My master's degree was in design history, and I was shocked because I had never heard about these women students at the Bauhaus. I remember thinking, "Who are these women? What were THEIR experiences like? What are THEIR stories?"
Off I went to the library, searched the shelves, and was frustrated that I could not begin to answer these questions. In 1990, very little had been written about women in the Bauhaus. But the shelves were not entirely empty. There were books that had been written in the 1970s and 1980s on women in architecture in other countries or eras, and although they did not answer my questions about Weimar Germany and the Bauhaus, they helped me to see that there were stories to be told. There was a history there; it was not an absence.
So my interest in women's architecture careers started with their stories. And the more I investigated those stories, the more I realized there were very significant differences from how we tell the stories of male architects. And to understand how these narrative (and career) paths had diverged, I had to go back to the earliest accounts of women studying and practicing architecture, to catch the moment of divergence, to see the split happen.
It is crucial to formalize and institutionalize the work around diversity, equity and inclusion and not to expect it to just happen. We have to be intentional and proactive when it comes to shaping cultural change.
Women in Architecture: Body & Mind
Let's talk about a fundamental theme in your research, that of the gendered canonical
image of the architect and its resistance to the feminine and the maternal ever since the early 20th century, when women first began joining the profession. Why is the architect's body so strongly connected to the concept of masculinity, and how has this evolved through time?
Around 1900, when women began to enter architecture in a more visible way, the discourse around the architect took a very interesting turn. In the professional literature and the press more broadly, we see a discussion emerge around the ‘proper’ body of the architect, meaning what kind of body was considered to be essential to the architect's work. This is interesting because in the same period the architecture profession is also defining itself more and more as an intellectual, office or studio-based pursuit. And yet the discourse around the architect's body focuses on physical characteristics of brute strength, agility, boldness, hardness that is directly contrasted to the soft, maternal and yet also unathletic and weak bodies of women, as they were understood at the time. Critics of women in architecture claimed they were unable to climb scaffolding, that their clothes were too restrictive, that they would faint at great heights and injure themselves, and also that their bodies posed a moral danger, in that workmen could look up their skirts as they climbed, and somehow this would endanger the morality of the construction site.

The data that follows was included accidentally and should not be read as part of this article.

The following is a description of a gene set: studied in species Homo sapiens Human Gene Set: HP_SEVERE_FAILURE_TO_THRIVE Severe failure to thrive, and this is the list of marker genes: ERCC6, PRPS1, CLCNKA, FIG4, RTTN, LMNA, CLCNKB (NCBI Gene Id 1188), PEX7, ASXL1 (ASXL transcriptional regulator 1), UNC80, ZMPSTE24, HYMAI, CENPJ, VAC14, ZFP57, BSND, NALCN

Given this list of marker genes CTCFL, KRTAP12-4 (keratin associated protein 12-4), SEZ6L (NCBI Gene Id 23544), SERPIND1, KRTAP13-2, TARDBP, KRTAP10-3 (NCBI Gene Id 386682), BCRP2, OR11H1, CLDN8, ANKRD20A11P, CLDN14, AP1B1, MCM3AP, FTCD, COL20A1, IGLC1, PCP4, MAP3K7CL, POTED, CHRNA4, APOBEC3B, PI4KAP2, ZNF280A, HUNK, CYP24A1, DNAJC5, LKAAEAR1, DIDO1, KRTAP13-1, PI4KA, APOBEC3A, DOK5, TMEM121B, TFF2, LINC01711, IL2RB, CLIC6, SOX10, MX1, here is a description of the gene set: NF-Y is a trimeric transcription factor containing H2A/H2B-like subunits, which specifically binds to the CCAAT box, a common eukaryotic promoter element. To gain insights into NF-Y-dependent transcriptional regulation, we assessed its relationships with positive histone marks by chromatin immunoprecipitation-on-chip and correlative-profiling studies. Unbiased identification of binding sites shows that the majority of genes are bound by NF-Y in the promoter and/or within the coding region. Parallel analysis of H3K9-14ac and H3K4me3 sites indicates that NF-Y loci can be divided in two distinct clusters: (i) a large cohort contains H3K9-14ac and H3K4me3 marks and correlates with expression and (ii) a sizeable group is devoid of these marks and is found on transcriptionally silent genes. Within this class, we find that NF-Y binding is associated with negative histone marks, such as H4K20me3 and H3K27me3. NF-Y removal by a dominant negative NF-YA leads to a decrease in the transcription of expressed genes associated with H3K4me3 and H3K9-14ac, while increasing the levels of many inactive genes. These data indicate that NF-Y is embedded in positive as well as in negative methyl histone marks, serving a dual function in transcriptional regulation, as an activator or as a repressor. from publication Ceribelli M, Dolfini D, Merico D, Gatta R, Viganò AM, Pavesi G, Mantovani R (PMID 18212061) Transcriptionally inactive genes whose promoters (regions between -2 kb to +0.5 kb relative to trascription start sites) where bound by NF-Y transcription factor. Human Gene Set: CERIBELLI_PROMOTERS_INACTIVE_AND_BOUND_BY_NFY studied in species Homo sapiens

Those discussions continue to this day, although usually not in print. When my friend and collaborator Kelly Hayes McAlonie and I created Architect Barbie with Mattel, in 2011, the clothes we gave the doll (she wears a dress and chunky-heeled boots) were in part meant to push back on those continuing gendered stereotypes about women's bodies. To our surpirse, in the debates that emerged on social media after she was launched, the divide in this regard (about Architect Barbie's appearance) was less between men and women and more between women of different generations, who defined the empowerment of clothing and the female body in very different ways.
The female body is the definition of physical endurance, so why does 'female strength' sit in such antithesis with 'male strength'?
These gendered stereotypes about weakness and strength are deeply embedded in Western culture. In architecture, defining the female body as weak was a blatant professional ploy to keep women out. And it was not just architecture that adopted that stance. The medical profession also pushed back when women wanted to practice by saying they didn't have the endurance or strength necessary to perform surgery. And this creation of a boundary around architecture, using bodies to define insiders and outsiders, goes beyond gender. It is still challenging for people with disabilities to study and practice architecture because conventional ideals of an architect's body persist.
Architect Barbie wears her femininity on her face and represents a landmark moment in toy history ‐ where are we today?
Although the debates about Architect Barbie have largely receded, that does not mean the issues she raised have been resolved. For example, there has been little discussion about generational differences among women architects in terms of how they understand empowerment, the body, and femininity. Architect Barbie, despite being a toy, brought important matters to the fore, such as problematic assumptions about what constitutes appropriate attire for women on the construction site (a topic, I should point out, first broached 120 years ago). The doll was a flashpoint of debate, but ten years later, the issues she made visible remain contentious.
Architect Barbie on display at the AIA convention in New Orleans, May 2011. Courtesy of Mattel, Inc.
History has rendered Abstraction (intellectual prowess) and Emotion (intellectual weakness) as two gender‐specific, fundamentally different dimensions, elevating the male spirit and burying female potential. So why does architecture need to re‐write the definitions of both these concepts to become truly successful for its users?